Knowledge of ligand binding sites is important for identifying protein function. In the post genomics era with the accumulation of millions of sequences, functional characterisation has become an important task for bioinformatics. We present an approach for the prediction of binding sites, which was among the best performing methods at CASP8 (Critical Assessment of Structure Prediction). , Given a target sequence, sequence based methods can be used to predict binding sites. However, while the availability of protein structures is limited, structural data can result in more successful predictions. Our method uses protein structure prediction to identify a structure for the target, which is used to investigate potential binding sites. Two different techniques are combined. Firstly, structures homologous to a query sequence are identified and those with bound ligands are superimposed onto the predicted structure of the query. Agreement of ligand binding sites in multiple homologous structures is used to identify the binding site on the target. Secondly, sequence based conservation methods are used and conserved residues are mapped onto the predicted target structure. Final predictions combine these two methods. At CASP8 our method obtained 82% coverage and 56% accuracy and was classed as the joint best method with the LEE group.,

Mr Jon White

    John Bingham Laboratory, NIAB, Huntingdon Road, Cambridge, CB3 OLE, UK

    Applying Association Mapping Techniques to an Inbreeding Cereal Species

    Scientific plant breeding and the systematic definition and evaluation of varieties over the past 40 years has given geneticists a potentially valuable resource: seed banks contain samples of genetic material and historic databases contain corresponding phenotypic data. If genotype data can be obtained from historic samples then all the ingredients are in place for association genetics. , Using a set of ~600 barley accessions genotyped at 1100 polymorphic loci an association study was conducted on 33 botanical characters. Evidence of extreme population structure was found which could be attributed to discrete breeding pools within the barley crop. Structured association, principle component analysis and linear mixed modeling could all be used to control for this confounding factor, albeit with differing degrees of success. , Some evidence of marker association was found in 11 of the 33 traits. Strong association with two trait classes was suggestive of a major gene effect and co-linearity with the rice, brachypodium and sorghum genomes highlighted candidate genes for further study. , , [This work is part of the AGUWEB project supported by the LINK Sustainable Arable Programme through sponsorship by BBSRC, RERAD and HGCA. Studentship jointly supported by HGCA, CEL and the NIAB Trust.],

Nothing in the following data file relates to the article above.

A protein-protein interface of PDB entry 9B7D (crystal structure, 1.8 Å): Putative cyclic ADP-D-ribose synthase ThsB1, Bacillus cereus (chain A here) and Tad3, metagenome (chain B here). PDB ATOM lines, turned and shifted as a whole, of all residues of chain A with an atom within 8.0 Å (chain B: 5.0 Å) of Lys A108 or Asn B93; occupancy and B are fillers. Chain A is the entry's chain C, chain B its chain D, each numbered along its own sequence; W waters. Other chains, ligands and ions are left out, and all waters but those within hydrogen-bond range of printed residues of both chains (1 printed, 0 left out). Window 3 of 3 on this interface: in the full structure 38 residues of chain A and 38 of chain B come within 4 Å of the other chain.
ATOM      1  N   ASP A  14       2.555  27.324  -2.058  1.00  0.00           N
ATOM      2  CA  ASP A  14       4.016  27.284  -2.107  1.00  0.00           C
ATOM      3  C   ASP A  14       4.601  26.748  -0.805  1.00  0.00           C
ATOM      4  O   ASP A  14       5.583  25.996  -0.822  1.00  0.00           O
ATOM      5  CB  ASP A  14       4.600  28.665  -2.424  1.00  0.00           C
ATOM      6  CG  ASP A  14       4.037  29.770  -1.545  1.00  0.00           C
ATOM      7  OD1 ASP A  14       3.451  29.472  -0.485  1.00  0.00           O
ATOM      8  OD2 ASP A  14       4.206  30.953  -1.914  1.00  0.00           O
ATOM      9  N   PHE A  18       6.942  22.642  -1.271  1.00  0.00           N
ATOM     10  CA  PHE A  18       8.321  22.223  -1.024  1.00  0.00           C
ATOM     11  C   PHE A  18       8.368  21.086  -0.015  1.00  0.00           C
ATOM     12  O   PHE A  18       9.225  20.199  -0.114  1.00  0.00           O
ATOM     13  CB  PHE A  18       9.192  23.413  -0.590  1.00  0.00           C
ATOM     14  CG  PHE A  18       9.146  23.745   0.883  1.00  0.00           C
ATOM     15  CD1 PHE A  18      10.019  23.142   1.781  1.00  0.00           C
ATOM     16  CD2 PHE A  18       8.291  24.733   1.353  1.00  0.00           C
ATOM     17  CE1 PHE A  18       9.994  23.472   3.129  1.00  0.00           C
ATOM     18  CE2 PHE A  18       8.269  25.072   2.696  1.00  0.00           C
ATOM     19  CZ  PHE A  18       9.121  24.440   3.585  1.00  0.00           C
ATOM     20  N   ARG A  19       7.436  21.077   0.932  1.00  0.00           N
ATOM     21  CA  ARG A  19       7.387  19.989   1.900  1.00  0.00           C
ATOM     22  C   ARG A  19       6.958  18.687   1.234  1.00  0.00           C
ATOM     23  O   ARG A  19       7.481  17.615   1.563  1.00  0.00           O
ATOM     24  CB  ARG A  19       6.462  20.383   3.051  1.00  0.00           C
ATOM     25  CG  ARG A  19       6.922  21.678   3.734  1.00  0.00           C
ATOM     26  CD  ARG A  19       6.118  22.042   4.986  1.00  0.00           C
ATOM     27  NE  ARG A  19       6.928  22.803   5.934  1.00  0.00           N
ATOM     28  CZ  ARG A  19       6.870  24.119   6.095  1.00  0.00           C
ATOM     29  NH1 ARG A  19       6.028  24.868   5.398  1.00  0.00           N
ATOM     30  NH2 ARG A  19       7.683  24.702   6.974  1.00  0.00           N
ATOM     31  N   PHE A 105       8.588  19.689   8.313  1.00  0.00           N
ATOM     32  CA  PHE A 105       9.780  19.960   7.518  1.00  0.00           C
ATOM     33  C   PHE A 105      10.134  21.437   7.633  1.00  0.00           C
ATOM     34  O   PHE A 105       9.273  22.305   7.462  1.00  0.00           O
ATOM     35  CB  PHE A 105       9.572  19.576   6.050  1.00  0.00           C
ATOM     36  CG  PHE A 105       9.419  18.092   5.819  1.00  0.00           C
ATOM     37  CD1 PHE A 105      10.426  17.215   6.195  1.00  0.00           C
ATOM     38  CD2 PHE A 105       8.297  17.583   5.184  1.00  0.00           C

Mr Weldon Ward Whitener

    Wellcome Trust Sanger Institute, Wellcome Trust Genome Campus, Hinxton, Cambridge, CB10 1HH, UK

    A method for detecting human microsatellite length-polymorphism using Solexa/Illumina paired-end sequencing data

    Microsatellites are common motifs in the human genome; however, little is known about the patterns of polymorphisms in microsatellites. To rectify this, we have developed a method to use Solexa/Illumina sequencing data to identify microsatellites that differ in length between an individual's genome and the human reference genome. , Solexa/Illumina sequencing technology produces paired-end reads separated by a predetermined distance (SD). Sequenced reads are mapped using MAQ (http://maq.sourceforge.net) to the human reference. For each microsatellite in the reference genome, mapping distances (MD) of spanning-paired-end-reads are stored. Homozygous reference alleles will have same MD as SD, and homozygous deletion alleles will have a larger MD than SD. Based on this, we have developed likelihood ratio tests to determine whether alleles of a particular microsatellite locus are statistically different. , We used this approach to analyse publicly available whole-genome Solexa/Illumina sequencing data for a single individual. Our algorithm successfully detected repeat loci that are known (using an independent approach based on Sanger sequencing) to be longer or shorter compared to the reference genome. Our algorithm successfully detected 47% of loci that are longer at one or both alleles compared to the reference genome, and 68% that are shorter.

Dr Simon Williams

    Room B1074, Michael Smith Building, University of Manchester, Oxford Road, Manchester, M13 9PT,

    Identifying determinants of specificity in yeast protein complexes

    Protein complexes play a critical role within the cell, having key functional roles in almost all biological processes. The evolution and specificity of interaction interfaces is of great importance in understanding individual complexes as well as the interaction network as a whole. We aim to characterise the determinants of specificity in protein-protein interactions. Using complexes from S. cerevisiae with known structure we model orthologous proteins from closely related species. We then analyse sequence divergence at the interfaces, considering factors such as location and likelihood of substitutions and the influence of intermolecular coevolution in determining specificity. To assess the consequences of this evolutionary divergence on organism fitness in vitro we utilise natural and artificial hybrids of yeast species. Here the protein subunit from one parental species may bind to the subunit from another species forming a chimeric complex and the fitness measured. We find that a large proportion of substitutions observed in the interfaces of closely related species are essentially evolutionary neutral and likely to have little or no effect on binding specificity and fitness. This demonstrates that amino acids in protein interfaces have varying roles in specificity and in overall evolutionary constraint.